As the mother of a black daughter, Katherine Heigl is feeling anguish over the death of George Floyd. The actress, who is married to musician Josh Kelley, has posted on Instagram that she’s finding it hard to sleep.
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Page 1. I’ve debated posting this. I don’t typically use my platform or social media to say much when it comes to the state of our country. I keep most of those thoughts to myself. I act quietly and behind the scenes. I let those with far more experience, education and eloquence be the voices for change. But I can’t sleep. And when I do I wake with a single thought in my head. How will I tell Adalaide? How will I explain the unexplainable? How can I protect her? How can I break a piece of her beautiful divine spirit to do so? I can’t sleep. I lay in my bed in the dark and weep for every mother of a beautiful divine black child who has to extinguish a piece of their beloved baby’s spirit to try to keep them alive in a country that has too many sleeping soundly. Eyes squeezed shut. Images and cries and pleas and pain banished from their minds. White bubbles strong and intact. But I lay awake. Finally. Painfully. My white bubble though always with me now begins to bleed. Because I have a black daughter. Because I have a Korean daughter. Because I have a Korean sister and nephews and niece. It has taken me far too long to truly internalize the reality of the abhorrent, evil despicable truth of racism. My whiteness kept it from me. My upbringing of inclusivity, love and compassion seemed normal. I thought the majority felt like I did. I couldn’t imagine a brain that saw the color of someone’s skin as anything but that. Just a color. I was naive. I was childish. I was blind to those who treated my own sister differently because of the shape of her beautiful almond eyes. Or her thick gorgeous hair. Or her golden skin. I was a child. For too long. And now I weep. Because what should have changed by now, by then, forever ago still is. Hopelessness is seeping in. Fear that there is nothing I can do, like a slow moving poison, is spreading through me. Then I look at my daughters. My sister. My nephews and niece. George Floyd. Ahmaud Arbery. Breonna Taylor. The hundreds, thousands millions more we haven’t even heard about. I look and the fear turns to something else. The sorrow warms and then bursts into flames of rage.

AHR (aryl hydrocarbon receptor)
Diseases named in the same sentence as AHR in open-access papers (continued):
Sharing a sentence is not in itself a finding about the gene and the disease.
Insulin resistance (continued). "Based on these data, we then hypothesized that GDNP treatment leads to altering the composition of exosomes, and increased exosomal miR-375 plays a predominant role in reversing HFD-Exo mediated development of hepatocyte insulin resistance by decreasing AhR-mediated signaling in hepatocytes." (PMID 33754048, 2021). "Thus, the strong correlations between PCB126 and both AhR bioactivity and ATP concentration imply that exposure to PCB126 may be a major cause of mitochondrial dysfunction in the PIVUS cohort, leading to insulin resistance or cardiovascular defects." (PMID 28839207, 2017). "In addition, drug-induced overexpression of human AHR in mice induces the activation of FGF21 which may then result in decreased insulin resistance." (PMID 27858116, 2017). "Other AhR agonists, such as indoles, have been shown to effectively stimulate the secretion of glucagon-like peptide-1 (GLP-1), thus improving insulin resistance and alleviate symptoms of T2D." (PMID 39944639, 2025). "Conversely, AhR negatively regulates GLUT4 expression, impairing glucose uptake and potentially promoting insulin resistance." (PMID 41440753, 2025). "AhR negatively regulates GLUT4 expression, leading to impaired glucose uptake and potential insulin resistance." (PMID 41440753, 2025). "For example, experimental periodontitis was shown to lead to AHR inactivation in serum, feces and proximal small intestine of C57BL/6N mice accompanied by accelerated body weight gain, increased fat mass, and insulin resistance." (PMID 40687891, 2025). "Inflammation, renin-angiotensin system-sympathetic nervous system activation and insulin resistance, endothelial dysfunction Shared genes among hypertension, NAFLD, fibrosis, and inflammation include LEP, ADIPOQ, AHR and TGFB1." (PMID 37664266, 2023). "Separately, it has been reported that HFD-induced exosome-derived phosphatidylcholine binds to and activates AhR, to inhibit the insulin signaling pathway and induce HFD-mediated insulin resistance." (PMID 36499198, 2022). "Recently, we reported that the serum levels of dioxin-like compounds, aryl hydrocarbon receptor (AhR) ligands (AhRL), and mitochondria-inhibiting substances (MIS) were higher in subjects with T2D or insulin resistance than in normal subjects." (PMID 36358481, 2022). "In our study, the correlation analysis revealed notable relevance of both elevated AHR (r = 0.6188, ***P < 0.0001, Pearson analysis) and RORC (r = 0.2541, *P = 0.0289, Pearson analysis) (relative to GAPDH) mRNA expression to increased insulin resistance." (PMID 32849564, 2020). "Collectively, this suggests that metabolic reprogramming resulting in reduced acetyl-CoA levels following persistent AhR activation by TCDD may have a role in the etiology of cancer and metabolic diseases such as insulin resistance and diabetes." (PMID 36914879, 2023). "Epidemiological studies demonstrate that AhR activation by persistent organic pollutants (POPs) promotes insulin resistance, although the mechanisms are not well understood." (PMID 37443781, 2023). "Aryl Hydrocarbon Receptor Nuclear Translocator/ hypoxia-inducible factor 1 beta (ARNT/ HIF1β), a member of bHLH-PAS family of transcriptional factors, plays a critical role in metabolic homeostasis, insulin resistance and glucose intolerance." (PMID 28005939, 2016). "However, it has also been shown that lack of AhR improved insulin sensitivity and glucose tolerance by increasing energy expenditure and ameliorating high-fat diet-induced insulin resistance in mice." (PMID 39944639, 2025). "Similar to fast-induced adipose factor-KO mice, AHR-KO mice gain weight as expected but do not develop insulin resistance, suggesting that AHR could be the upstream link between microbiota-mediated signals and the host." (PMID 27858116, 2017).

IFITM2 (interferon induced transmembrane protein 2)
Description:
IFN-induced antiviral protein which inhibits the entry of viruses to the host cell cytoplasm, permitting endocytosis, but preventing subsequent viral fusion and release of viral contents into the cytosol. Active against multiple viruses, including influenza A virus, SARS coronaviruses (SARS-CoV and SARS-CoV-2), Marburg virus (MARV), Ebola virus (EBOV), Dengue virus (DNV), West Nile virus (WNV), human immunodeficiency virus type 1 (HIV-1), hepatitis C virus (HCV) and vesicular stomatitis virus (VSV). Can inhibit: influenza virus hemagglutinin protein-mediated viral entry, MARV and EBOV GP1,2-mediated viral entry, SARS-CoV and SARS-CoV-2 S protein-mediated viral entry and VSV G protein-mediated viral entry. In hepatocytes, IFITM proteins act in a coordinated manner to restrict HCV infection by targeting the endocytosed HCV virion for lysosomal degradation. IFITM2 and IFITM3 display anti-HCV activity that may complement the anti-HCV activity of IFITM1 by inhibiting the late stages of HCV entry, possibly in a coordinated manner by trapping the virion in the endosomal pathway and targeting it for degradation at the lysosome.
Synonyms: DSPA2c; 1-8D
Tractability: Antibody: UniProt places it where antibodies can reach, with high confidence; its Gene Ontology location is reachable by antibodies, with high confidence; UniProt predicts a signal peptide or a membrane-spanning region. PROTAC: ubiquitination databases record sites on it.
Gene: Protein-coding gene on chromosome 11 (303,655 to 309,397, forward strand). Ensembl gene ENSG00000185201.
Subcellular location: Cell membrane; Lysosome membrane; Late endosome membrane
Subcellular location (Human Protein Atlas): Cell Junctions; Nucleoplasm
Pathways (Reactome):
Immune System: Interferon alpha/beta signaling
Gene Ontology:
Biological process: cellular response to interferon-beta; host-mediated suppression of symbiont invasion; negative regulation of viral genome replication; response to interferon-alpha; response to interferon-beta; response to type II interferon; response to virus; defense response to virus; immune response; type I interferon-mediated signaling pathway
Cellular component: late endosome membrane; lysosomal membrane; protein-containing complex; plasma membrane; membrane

“And when I do I wake with a single thought in my head,” she wrote. “How will I tell Adalaide? How will I explain the unexplainable? How can I protect her? How can I break a piece of her beautiful divine spirit to do so?”
Heigl and Kelley are parents to two adopted children, Naleigh and Adalaide, and one biological one, Joshua Jr. Heigl grew up with an adopted sister, Meg, who was born in Korea, and adoption was something she always planned on doing.
“Josh and I started talking about it before we were even engaged,” she told Scholastic. “I wanted my own family to resemble the one I came from, so I always knew I wanted to adopt from Korea.”
Heigl and Kelley became parents to Naleigh in September 2009. Heigl remembers receiving the call about the baby girl, who was born the day before her own birthday in November. She was told the baby had a heart condition.
“The beauty is that Josh’s father is a heart surgeon, and we were able to call him immediately and tell him about the condition,” she remembers.
She says she and Kelley knew they would adopt the little girl, no matter what. Fortunately, it turned out that her condition was able to be corrected, and her heart is now “perfectly healthy”.
As a new mum, Heigl faced some struggles dating back to the loss of her older brother Jason. Jason died at the age of 16 from injuries he received after being thrown from a pickup truck while out with friends. Heigl was just eight at the time.